The Other Day [gnocchi with potatoes, green beans, and mushrooms]

The other day, a friend of mine mentioned how she was completely and totally exhausted because of her busy schedule.  And then I thought about my own. It is, without a doubt, one of the two busiest times of the year for me right now.  And I am not exhausted.  Weird.

gnocchi with potatoes.

The other day, a friend of mine emailed and mentioned how much she enjoys perusing this blog when she’s looking for dinner options.  She’s paying more attention to what is in the food she’s eating, because she wants to be the one who decides what goes into her meals.  Love this.  When I got her email it made my day.

gnocchi with potatoes.

And then, over-analyzer that I am, I got to thinking about these two friends, and their situations, and my own kitchen.

gnocchi with potatoes.

The other day, I took a bag of Trader Joe’s country potatoes with haricot verts and mushrooms, and a package of gnocchi from the farmer’s market.  I boiled the gnocchi (fresh pasta cooks in like, two minutes), and heated the potatoes in a skillet (six minutes).  When the potatoes were heated through, I added several glugs of olive oil, and the gnocchi.  I took a picture, and then I realized, that duh, it needed cheese.  So I took another picture. (You know I added more cheese after that, too.)

gnocchi with potatoes.

And I thought a lot about how most of what I eat is not that bad for me at all.  Most of what I eat uses ingredients I bought from places I know, and gets prepared with my own two hands (and my oven).  I can spend way too much time frowning at the number that shows up on the scale as soon as I step on it, or I can chill on that, and celebrate that I eat stuff that’s pretty darn good most of the time, and that keeps me fueled through my busiest days.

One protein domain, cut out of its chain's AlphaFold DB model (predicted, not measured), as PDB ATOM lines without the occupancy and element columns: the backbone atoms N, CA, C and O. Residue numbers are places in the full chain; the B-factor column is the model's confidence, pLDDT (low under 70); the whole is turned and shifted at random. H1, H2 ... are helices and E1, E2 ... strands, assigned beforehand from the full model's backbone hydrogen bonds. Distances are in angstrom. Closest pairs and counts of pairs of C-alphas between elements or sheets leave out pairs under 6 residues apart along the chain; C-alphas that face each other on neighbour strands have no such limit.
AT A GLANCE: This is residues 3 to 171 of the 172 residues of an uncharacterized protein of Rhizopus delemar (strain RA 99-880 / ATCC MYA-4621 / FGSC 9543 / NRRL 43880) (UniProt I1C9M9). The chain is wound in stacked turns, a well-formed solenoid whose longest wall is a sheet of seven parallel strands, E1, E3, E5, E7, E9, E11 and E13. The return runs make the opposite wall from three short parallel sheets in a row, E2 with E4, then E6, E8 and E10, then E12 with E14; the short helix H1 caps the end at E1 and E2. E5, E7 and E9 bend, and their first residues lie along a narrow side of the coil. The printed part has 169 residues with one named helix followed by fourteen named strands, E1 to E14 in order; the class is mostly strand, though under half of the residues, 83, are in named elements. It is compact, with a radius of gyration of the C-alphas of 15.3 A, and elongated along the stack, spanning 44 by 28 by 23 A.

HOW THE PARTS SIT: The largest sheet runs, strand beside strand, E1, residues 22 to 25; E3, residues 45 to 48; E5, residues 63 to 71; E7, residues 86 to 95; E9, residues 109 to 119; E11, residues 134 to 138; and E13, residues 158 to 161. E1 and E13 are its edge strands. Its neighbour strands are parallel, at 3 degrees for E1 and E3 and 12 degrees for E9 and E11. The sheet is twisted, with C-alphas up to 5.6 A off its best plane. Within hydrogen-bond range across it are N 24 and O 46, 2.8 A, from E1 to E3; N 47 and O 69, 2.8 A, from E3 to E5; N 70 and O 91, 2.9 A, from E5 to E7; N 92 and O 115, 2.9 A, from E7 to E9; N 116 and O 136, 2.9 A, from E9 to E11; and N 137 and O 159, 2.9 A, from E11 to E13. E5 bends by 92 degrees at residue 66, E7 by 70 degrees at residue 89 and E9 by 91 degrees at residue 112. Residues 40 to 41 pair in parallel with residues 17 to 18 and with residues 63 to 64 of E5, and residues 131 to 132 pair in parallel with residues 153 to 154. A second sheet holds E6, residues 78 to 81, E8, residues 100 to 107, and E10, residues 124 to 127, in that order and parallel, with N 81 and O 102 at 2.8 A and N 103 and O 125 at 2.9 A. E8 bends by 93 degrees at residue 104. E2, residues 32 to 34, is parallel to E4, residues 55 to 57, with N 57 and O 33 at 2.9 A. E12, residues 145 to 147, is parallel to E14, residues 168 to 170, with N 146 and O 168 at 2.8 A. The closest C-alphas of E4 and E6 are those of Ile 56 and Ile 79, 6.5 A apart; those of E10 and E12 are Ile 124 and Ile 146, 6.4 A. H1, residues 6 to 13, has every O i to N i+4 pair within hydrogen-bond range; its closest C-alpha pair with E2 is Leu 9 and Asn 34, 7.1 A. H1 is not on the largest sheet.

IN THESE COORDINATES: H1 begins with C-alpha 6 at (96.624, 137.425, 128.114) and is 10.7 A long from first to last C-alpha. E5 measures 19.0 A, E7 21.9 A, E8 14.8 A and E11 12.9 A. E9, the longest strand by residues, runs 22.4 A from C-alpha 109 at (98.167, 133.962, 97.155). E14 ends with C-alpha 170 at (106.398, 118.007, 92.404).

Had I not gotten that email from my friend, I wouldn’t have posted this meal, as it didn’t seem anything special.  But then I realized that y’all need to know that I don’t always spend time before dinner with a knife in hand, chopping onions, garlic, and who knows what else.  Dinner can be simple and healthy at the same time.  You just have to know how to put the pieces together.*

*Also, yes, the pieces, in this case, are potatoes and more potatoes.

On Beauty [pounded cheese]

This weekend was beautiful, which reminded me that life is beautiful, which is (part of the reason) why I made pounded cheese.

pounded cheese.

The other part of the reason is that The (Not So) New Girl found me a secret foodie brain twin named Jesse, and we’re pretty much BFFs who have never met.  She was kind enough to let me borrow her new fave cookbook, which she didn’t know I had been checking out online anyway.  Even more kind was that she made a note of recipes I should try.  Within a half hour of receiving this little surprise, I had flagged Jesse’s recipes, and a whole bunch more.

the new midwestern table.

I knew the only acceptable starting place in terms of my plan of attack on this book was pounded cheese.  We enjoyed this outside, on the deck, on the most glorious Saturday evening that ever existed.  It was gone in no time at all.

To make Old-Fashioned Pounded Cheese with Walnuts and Port Syrup for 6, you will need:

  • 1/2 C port wine
  • 1 T (packed) light brown sugar
  • 7 oz. aged cheddar cheese (3 years old or more), at room temperature
  • 6 T (3/4 stick) unsalted butter, cool but not cold
  • 1 tsp. Dijon mustard
  • 1/4 tsp. freshly ground black pepper
  • pinch of cayenne pepper
  • 1/3 C walnut halves, toasted

To make the port syrup, combine the port and brown sugar in a small saucepan over medium-high heat.  Simmer gently until reduced to a syrup, which will take a few minutes.  You’re looking for the consistency of maple syrup.  Set aside and let cool to room temperature.

Break the cheddar cheese into chunks and drop them into a food processor fitted with steel blade.  Process until pureed.  Add the butter, mustard, black pepper, and cayenne, and process, stopping often to scrape down the sides, until whipped and smooth.

Transfer the cheese to a shallow dish, break up the walnut halves, and drop them on top, and drizzle with port syrup.

Serve with crackers, or small pieces of (sourdough) toast.

*To make a few hours early, simply leave cheese at room temperature.  To make a day ahead, prepare, stopping short of garnishing with nuts and sryup.  Put cheese in fridge, and the day you want to serve, let come to room temperature before garnishing.

The Dinner that Saved Dinner [chicken and broccoli]

We’ve been in a little dinner rut lately, in which getting quick options from any of my favorite DC joints is preferable to taking the time to turn on the stove.  Luckily, Dinner a Love Story swooped in to save me with a recipe that tastes like takeout, but isn’t.  There’s gotta be a reason that Chinese takeout places don’t offer you nutritional facts, so how much better this is for you than their equivalent is left to the imagination.